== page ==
Ben Franklin once said that “Time is Money,” and this can certainly be applied to patients under anesthesia. The emergence of improved regional anesthesia techniques is providing practices and patients with critical opportunities to save both time and money. Regional anesthesia differs from general anesthesia because it targets the one part, or region, of the body undergoing surgery and it usually does not require the patient to be unconscious during the procedure.
Regional anesthesia provides a significantly better postoperative patient experience, which causes a positive ripple effect for all parties. For example, regional postoperative analgesic effects decrease the dependence on opioids, reducing the risk of nausea, vomiting and other anesthesia-related side effects. This allows patients to effectively skip PACU (Post Anesthesia Care Unit) Phase 1 and transition immediately to PACU Phase 2. The time that is cut by eliminating PACU Phase 1, which varies depending on the severity of a patient’s reaction to the anesthesia, lowers costs and other unnecessary expenses. The longer a patient stays, the more space the patient consumes (and the less space available for other patients), which drives up a variety of tangible and intangible costs, such as increased employee wages and opportunity costs of another patient using the space .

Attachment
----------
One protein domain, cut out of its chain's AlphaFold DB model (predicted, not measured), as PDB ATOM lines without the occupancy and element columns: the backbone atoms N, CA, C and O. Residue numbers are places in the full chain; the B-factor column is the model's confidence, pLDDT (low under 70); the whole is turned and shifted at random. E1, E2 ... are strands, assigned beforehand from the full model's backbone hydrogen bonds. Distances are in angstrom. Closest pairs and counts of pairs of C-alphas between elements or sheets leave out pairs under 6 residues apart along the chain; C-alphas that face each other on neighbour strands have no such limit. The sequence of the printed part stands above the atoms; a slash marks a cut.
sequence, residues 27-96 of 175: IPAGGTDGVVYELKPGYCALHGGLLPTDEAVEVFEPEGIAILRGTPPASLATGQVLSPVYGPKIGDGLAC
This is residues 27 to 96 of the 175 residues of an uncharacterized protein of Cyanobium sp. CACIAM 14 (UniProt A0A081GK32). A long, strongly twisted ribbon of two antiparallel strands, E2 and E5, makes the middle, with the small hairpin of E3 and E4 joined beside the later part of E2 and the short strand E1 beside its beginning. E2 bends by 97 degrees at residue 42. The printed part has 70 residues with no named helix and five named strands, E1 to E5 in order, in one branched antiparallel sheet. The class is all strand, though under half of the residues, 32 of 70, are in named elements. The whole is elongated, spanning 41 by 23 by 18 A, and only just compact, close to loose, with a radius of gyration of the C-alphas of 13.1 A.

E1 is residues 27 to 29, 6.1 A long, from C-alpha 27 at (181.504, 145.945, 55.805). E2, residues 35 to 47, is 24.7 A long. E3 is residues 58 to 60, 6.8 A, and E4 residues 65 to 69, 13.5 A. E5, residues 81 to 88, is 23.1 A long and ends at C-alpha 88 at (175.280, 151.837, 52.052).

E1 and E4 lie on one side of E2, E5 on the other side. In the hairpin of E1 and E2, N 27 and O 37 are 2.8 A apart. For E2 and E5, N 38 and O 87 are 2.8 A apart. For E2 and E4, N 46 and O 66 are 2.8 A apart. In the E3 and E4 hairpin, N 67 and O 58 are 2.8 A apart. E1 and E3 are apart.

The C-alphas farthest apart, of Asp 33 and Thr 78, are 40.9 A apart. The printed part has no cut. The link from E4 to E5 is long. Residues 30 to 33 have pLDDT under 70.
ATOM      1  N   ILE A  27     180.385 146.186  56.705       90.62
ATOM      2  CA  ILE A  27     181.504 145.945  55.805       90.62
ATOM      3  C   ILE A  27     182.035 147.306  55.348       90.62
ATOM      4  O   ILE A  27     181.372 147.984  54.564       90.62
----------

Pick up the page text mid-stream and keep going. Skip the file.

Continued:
The use of regional anesthesia also decreases the time a patient needs to recover in a facility before going home. In fact, depending on the procedure, a patient can be out the door in as little as 30 minutes under regional anesthesia. This decrease of time, coupled with fewer health side effects and lessened post-op pain in the crucial 24-48 hours post-surgery period, results in greater patient satisfaction. The more satisfied a patient is, the more likely they are to refer their surgeon, which further grows a practice’s patient base and thus improves key financials.
Dr. Robert Goldstein, Executive VP and Chief Medical Officer at Somnia, explains how regional anesthesia impacts patient satisfaction. He says, “The greatest patient satisfier or dissatisfier is pain control. Regional anesthesia offers an alternative to focus on the care, control the pain, and limit the patient’s time in a facility, which can provide optimal patient satisfaction.”
Regional anesthesia techniques also consume fewer resources, since they do not require supplies often used in general anesthesia and can reduce or eliminate costly drugs like anti-emetics and NSAIDs. The use of fewer resources, along with the increase in patient satisfaction and reduction in post anesthesia care time under regional anesthesia allows a practice to cut costs and increase profitability. After all, time is money.
At Somnia, we believe in providing a turnkey, solutions-based approach to anesthesia management. There are many important contributions you should expect from your anesthesia management organization. Instituting a regional anesthesia program may be one of them. We recently published a paper, “Ambulatory Anesthesia: Performance that Stands Out,” that discusses the eight key performance areas for ambulatory anesthesia quality and how to improve each on them. We are now offering a pre-release to this paper that is only accessible by clicking here!